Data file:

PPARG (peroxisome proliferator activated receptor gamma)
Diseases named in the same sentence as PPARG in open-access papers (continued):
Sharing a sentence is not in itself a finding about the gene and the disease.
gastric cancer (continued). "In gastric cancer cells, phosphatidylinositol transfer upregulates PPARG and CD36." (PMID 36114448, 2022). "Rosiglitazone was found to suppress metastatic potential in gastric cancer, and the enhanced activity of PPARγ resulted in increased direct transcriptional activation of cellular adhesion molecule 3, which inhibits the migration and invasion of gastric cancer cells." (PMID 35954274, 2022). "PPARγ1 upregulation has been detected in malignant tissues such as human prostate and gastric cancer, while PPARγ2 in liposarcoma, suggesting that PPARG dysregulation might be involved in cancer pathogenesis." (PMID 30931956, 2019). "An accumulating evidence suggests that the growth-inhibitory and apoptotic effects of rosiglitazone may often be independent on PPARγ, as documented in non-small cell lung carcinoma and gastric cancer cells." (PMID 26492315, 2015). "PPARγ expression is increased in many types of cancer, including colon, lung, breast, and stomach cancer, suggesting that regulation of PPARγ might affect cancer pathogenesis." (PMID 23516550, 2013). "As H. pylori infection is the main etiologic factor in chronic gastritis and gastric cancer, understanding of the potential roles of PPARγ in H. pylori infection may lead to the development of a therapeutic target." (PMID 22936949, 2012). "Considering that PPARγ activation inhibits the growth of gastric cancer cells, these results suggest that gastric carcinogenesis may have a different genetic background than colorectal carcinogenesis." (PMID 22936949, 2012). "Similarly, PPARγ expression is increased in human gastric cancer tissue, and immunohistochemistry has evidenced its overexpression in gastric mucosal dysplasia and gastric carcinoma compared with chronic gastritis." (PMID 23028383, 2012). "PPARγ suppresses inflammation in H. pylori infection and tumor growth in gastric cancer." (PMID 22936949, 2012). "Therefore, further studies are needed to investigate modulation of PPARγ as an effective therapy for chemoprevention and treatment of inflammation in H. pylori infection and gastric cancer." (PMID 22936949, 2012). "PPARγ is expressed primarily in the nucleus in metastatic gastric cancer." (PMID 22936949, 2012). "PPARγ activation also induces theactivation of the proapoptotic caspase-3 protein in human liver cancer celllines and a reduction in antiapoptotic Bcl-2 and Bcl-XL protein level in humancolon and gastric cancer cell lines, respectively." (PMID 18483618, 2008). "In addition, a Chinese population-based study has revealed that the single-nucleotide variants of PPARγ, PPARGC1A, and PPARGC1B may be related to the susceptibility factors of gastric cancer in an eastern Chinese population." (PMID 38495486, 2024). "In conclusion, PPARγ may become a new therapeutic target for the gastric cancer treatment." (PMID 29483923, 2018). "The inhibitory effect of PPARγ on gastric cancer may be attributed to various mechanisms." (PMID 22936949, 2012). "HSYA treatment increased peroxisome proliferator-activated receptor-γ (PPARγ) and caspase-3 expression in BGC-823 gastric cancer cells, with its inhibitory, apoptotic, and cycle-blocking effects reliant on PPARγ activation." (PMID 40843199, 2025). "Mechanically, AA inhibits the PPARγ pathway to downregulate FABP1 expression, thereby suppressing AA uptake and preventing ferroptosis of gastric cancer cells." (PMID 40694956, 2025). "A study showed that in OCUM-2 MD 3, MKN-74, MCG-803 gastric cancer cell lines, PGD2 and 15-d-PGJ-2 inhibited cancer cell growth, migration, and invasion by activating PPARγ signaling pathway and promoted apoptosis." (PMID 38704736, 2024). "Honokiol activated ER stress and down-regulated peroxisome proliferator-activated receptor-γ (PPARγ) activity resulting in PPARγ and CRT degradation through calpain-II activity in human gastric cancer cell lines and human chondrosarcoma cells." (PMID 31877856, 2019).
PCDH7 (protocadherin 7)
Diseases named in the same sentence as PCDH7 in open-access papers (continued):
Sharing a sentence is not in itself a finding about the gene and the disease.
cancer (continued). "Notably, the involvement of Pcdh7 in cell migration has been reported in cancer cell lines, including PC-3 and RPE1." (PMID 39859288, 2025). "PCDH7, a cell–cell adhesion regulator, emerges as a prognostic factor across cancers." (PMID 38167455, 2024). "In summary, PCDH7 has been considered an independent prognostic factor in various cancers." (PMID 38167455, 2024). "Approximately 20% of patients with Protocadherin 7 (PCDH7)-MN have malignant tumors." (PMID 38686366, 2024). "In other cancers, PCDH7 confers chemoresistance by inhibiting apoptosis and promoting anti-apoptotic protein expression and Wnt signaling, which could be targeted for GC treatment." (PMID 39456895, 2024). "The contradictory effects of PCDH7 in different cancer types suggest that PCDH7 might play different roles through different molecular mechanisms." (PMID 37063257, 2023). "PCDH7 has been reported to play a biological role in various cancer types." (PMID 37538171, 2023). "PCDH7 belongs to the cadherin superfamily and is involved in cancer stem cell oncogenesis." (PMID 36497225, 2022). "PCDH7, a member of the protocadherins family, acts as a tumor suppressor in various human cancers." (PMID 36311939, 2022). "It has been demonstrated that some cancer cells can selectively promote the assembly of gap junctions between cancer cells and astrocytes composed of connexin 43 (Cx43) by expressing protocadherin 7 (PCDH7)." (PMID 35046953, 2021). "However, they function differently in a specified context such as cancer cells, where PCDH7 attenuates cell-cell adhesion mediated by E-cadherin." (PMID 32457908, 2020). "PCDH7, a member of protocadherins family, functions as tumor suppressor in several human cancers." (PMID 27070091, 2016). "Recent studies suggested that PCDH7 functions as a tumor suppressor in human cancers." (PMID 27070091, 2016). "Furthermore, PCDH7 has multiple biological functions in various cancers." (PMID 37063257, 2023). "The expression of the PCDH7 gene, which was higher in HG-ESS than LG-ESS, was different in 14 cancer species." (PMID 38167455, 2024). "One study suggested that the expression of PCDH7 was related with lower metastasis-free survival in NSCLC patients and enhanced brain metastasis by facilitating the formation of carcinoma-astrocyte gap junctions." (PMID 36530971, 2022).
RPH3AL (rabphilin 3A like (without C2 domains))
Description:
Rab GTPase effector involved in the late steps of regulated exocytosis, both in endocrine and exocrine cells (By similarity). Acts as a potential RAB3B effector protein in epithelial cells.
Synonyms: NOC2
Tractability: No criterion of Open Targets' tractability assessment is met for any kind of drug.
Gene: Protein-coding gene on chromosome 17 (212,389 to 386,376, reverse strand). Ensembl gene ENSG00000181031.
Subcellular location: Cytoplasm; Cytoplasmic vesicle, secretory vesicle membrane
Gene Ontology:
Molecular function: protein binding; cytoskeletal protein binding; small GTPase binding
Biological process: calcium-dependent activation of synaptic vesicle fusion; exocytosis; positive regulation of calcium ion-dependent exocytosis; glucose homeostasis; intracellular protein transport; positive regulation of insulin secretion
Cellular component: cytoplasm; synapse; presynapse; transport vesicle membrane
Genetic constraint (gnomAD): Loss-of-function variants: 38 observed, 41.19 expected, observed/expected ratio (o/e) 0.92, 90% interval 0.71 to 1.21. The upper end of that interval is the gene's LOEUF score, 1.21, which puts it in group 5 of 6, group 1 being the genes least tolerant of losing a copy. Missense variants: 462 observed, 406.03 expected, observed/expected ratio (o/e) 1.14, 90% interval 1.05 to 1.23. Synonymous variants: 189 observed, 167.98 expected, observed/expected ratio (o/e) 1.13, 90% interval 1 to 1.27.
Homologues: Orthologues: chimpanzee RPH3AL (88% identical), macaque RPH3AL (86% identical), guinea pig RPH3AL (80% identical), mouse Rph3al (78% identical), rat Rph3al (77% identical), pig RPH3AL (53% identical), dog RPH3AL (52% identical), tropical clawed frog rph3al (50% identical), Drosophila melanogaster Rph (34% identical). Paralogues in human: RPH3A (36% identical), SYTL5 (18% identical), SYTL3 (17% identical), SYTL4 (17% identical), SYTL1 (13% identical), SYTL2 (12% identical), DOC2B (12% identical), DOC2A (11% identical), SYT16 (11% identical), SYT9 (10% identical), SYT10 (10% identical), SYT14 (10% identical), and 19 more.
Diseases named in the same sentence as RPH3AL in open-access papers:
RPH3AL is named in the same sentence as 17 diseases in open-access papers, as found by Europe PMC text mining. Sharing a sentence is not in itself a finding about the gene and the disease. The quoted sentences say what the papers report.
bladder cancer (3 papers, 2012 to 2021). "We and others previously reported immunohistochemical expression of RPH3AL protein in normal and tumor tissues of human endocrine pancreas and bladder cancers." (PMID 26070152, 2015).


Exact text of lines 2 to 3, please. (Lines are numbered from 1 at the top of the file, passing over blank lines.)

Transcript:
Diseases named in the same sentence as PPARG in open-access papers (continued):
Sharing a sentence is not in itself a finding about the gene and the disease.